I'll admit that I'm a "touch-head". I saw my first Grateful Dead show in 1987 and jumped on the bus from 91' until that fateful day in 1995 when the bus screeched to a premature halt. I went to see Furthur last September when they rolled through town. I knew that if I missed it, I would never forgive myself. I think that I'm probably like a lot of Heads. Grateful Dead is as ingrained into my DNA as any music ever, and it still brings happiness and joy to my heart, but it is not something that I listen to everyday anymore, or every month for that matter. But on those occasions that bring out the Dead, it is like time is an illusion and I'm right back there in my Grateful Dead hay-day. I have had a lot of great moments at Drive-By Truckers shows over the years, but precious few have even approached the sheer profundity and magic of a Dead show. It was so cool at Furthur to see not only the gray-hairs, but also youngsters that weren't even born when Jerry kicked the bucket. It's great to see Bobby and Phil still out there, bringing the music to the fans, young and old alike. It may not be everyone's cup of tea, but for me, Grateful Dead will always be the pinnacle that every other live music experience aspires to be. That notwithstanding, Grateful Dead is much more than music. My GD experience helped shape my world view which, in so many words is thus: Get the most out of your life everyday, because you never know what's going to happen. Thank you Bobby and Phil for keeping the music alive, and thank you Jerry, for making it happen in the first place.

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Re: Never Had Such A Good Time/The Grateful Dead Thread

Post by sactochris »

UTHeathen wrote: It may not be everyone's cup of tea, but for me, Grateful Dead will always be the pinnacle that every other live music experience aspires to be.




This is the crux of the biscuit right here.
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Re: Never Had Such A Good Time/The Grateful Dead Thread

Post by RMD »

My GD "run" was from '83 (first show I was 15), till my last batch of shows in March '90, Brent's last tour. Great memories. One that sticks out is Saratoga '85 and the long crazy ride to Hershey Pa. for the next night, much to my parents dismay, aaahhh the good times. Saw the band once without Brent in Boston in '91, not bad, but just not the same for me. Intresting note, my first show in Hartford Ct. in '83 is Dick's Picks Vol. 6, and my last in Boston is Dick's Vol. 17.

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Re: Never Had Such A Good Time/The Grateful Dead Thread

Post by uncle rickey »

First show for me was in '89, when I was 17. I went with my brother; the Dead in those years were about the only shared experience we had that didn't end in us trying to murder each other. I went to 30-odd shows in the Northeast from then until the end (I was at that Boston Dick's Picks show, too, RMD, and it sounds like sactochris and I probably crossed paths many times too). Reckoning was the album that changed my life; I remember specifically hearing it through the closed door to my brother's bedroom and sneaking in later to make a cassette copy on my boombox. I wore that tape out. I still return to the studio work but it's the live stuff I mostly listen to these days. Saw just yesterday that Record Store Day vinyl release of Europe '72 Vol. 2 marked down at my local record store; I think I'll probably pick it up this weekend. :)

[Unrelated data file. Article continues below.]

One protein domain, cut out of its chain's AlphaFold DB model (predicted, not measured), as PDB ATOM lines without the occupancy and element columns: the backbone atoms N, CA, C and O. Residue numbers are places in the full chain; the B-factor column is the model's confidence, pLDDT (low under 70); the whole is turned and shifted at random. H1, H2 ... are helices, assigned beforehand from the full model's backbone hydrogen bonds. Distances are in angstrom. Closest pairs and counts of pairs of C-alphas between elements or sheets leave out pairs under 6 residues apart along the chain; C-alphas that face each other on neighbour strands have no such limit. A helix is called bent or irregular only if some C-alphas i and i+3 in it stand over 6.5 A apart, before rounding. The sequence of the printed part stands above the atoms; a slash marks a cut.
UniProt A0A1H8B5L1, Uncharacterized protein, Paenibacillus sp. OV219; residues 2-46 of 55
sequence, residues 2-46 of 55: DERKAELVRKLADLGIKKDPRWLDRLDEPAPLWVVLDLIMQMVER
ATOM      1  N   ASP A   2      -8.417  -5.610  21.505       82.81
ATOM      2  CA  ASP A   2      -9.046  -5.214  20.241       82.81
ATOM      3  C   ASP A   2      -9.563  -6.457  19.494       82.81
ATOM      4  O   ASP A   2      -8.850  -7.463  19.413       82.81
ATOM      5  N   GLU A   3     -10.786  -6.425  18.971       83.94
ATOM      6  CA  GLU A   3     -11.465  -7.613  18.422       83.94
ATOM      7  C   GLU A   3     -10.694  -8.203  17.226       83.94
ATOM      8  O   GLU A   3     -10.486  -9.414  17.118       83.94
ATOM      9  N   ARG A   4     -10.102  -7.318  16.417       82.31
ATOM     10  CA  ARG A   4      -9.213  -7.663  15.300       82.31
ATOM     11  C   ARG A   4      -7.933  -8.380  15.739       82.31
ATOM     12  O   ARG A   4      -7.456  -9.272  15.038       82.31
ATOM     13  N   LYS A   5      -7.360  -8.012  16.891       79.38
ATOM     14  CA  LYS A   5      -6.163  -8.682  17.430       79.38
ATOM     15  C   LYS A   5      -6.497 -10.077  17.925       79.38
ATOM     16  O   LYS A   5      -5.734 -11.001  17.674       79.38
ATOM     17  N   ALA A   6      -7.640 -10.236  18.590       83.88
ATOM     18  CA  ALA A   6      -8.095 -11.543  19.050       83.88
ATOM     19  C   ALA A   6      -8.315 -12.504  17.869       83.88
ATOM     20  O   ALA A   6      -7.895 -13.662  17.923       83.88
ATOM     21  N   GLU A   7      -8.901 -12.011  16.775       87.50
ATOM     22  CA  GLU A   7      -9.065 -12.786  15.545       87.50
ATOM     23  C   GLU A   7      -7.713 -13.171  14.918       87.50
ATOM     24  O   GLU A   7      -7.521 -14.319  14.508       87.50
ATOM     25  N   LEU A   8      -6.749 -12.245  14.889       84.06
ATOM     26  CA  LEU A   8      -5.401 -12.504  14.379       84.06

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Re: Never Had Such A Good Time/The Grateful Dead Thread

Post by sactochris »

uncle rickey wrote:First show for me was in '89, when I was 17. I went with my brother; the Dead in those years were about the only shared experience we had that didn't end in us trying to murder each other. I went to 30-odd shows in the Northeast from then until the end (I was at that Boston Dick's Picks show, too, RMD, and it sounds like sactochris and I probably crossed paths many times too). Reckoning was the album that changed my life; I remember specifically hearing it through the closed door to my brother's bedroom and sneaking in later to make a cassette copy on my boombox. I wore that tape out. I still return to the studio work but it's the live stuff I mostly listen to these days. Saw just yesterday that Record Store Day vinyl release of Europe '72 Vol. 2 marked down at my local record store; I think I'll probably pick it up this weekend. :)




I knew I recognized you from somewhere.

I owe my love of the East coast of America to Jerry and The Dead and that's a love I hold dear.
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Re: Never Had Such A Good Time/The Grateful Dead Thread

Post by RolanK »

I just started to get into the Dead a couple of years ago, but then DBT "got in the way" and I only got around to get a copy of American Beaty and Live Dead (Filmore West '69) before my Dead-project was put to a temporary halt... Seems to be a few people who are real hard core fans in here: Where do I go next?